[00:04:33] And so you, I don’t know what the definition of entrepreneur is either. I used to joke- It meant you were unemployable. And you had to create your own job. But I think that really, what I look at is, is problem solving. You have to learn how to solve problems, and you may be in an, have an entrepreneurial mindset and be a very valued employee within, within a company.

[00:04:55] So being an entrepreneur does not mean you have to go start your own business. I think [00:05:00] it’s simply how you approach whatever challenge you’re looking.

[00:05:04] Miriam: It’s a way of thinking.

[00:05:05] Paul: I found that that the legal practice there are, there are some aspects of it where you absolutely have to go and get expert help. Tax law, securities law, any sort of regulatory issue, environmental legal, et cetera. But I would sit down with people and they would be intimidated by the idea of drafting a contract.

Write it Down

[00:05:27] And I go don’t don’t don’t don’t don’t don’t just. Write down what you two agreed to just write it down and the exercise of having to write it down while actually crystallize your thinking. And you’ll find the things you probably ought to think about before you enter into it

[00:05:42] I think what really helped though was in law school, I learned how to read and write how to really read critically.

[00:05:50] And how to write, say what you mean, mean what you say and reduce it to as few words as possible.

[00:05:58] Miriam: That actually feels like good [00:06:00] parenting. Mean what you say and say what you mean and say it in those few words.

[00:06:04] Yeah it’s just possible.

[00:06:05] Paul: Yeah. Cause, cause they’re gonna throw it back at you. yeah.

First Time in Business

[00:06:09] Miriam: Tell me about the first business you got into

[00:06:12] Paul: I was an unhappy attorney and I was speaking to my father who was an entrepreneur.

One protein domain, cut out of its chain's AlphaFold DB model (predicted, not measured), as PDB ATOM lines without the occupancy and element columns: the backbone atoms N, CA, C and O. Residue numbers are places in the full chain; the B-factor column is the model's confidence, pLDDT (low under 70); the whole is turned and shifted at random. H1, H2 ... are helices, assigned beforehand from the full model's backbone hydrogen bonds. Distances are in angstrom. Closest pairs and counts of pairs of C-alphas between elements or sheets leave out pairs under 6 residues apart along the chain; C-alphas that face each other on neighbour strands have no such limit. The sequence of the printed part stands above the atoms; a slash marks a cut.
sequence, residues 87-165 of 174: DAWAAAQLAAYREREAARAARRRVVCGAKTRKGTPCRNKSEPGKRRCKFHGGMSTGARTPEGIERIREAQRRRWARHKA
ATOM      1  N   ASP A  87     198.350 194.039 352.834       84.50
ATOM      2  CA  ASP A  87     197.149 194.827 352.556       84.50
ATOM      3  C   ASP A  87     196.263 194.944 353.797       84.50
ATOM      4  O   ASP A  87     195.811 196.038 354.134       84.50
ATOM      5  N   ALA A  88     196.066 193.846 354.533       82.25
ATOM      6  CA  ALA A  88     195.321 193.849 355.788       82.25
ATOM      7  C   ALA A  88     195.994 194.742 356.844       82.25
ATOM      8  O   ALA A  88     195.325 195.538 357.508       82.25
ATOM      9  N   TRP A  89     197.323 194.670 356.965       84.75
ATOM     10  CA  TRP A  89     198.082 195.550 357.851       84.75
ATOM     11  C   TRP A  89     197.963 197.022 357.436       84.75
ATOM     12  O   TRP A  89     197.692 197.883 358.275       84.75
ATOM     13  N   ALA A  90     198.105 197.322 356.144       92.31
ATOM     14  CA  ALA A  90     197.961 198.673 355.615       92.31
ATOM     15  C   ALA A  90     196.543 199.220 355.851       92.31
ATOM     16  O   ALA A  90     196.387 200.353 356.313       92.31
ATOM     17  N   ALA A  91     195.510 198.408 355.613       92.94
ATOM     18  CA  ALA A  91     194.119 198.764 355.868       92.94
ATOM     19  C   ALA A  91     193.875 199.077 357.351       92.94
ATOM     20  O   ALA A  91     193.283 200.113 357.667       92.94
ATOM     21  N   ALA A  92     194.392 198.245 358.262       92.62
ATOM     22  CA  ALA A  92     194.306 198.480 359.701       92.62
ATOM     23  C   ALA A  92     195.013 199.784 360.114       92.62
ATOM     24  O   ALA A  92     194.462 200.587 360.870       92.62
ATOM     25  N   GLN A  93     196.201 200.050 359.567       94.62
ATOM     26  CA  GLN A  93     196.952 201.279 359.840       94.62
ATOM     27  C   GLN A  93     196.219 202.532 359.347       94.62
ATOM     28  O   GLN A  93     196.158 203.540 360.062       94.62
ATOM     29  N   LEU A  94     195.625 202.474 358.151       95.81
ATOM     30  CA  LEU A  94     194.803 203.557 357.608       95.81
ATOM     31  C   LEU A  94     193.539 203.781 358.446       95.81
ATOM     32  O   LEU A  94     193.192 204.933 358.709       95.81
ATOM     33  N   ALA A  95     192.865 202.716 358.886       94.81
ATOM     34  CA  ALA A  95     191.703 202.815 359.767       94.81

[00:06:17] He was an engineer, started his own business. And if you remember, you could go through the Sunday edition of the newspaper and it’d be businesses for sale.

[00:06:26] So I found one and I sent the financials to my father to get his input, cuz he had bought and sold some small businesses along the way. And he was like, what in the world’s going on? You know, I paid for law school and I just said, dad, I’m miserable. And he goes, well, you owe me come to work for me. And that was when I said, all right, dad what is it exactly that you do?

[00:06:47] I mean, he manufacture building materials. And so I went to work for my father and I learned more in that five years. And so I, and it was, it was a great experience.

[00:06:59] And so [00:07:00] he he manufactured building materials, architectural standing sea model roofs. Metal treatments for flat roofs expansion, joint systems that accommodate movement, be it thermal and or seismic in buildings went to work for him in the process we met.

Learning From Mistakes

[00:07:16] I met a very, very smart man in Phoenix, Arizona, and we hired him. He had ideas on how to isolate structures from earthquakes. So long story short, I ended up buying the division from my father that I started for him in the field of seismic engineering and my partner and I went out on our own. We raised a little family and friends money and we started ended up starting two businesses together. We had a an unfortunate business breakup, a classic, you know case study on what can go wrong in a partnership. And. We ended up parting ways part of the business, there was simply no way I could do it without [00:08:00] him, because there, it was a specialty.

[00:08:02] And he was one of the few people in the world really out of a few dozen who really knew this. So I, I sold that division. The other part of the business. I was able to continue it on. And that business, we were isolating petrology equipment and high end microscopes from micro vibrations that would frustrate the operation of this equipment.

[00:08:22] These are microscopes that magnify images a hundred thousand times,

[00:08:25] I got burned out and I got burned out on that. I was traveling to Southeast Asia and Germany and, and and I, I sold that.

Real Estate

[00:08:32] And then later that year if you remember the, you know, the, the real estate world collapsed, particularly in places like Arizona. Yeah. And so I became a private real estate lender and I was introduced to a gentleman who understood how to value real estate and knew how to find the borrowers. And I knew how to raise money and sort of manage money.

[00:08:54] And so the two of us came together. We had really complimentary. Skill sets.

[00:08:58] In my first [00:09:00] partnership, I was younger and my my certified smart guy engineer was older. And the second partnership I was the older one and my new partner was younger. But I learned so much from my failed partnership that I sat down with him and I said Hey, we’re getting along great here.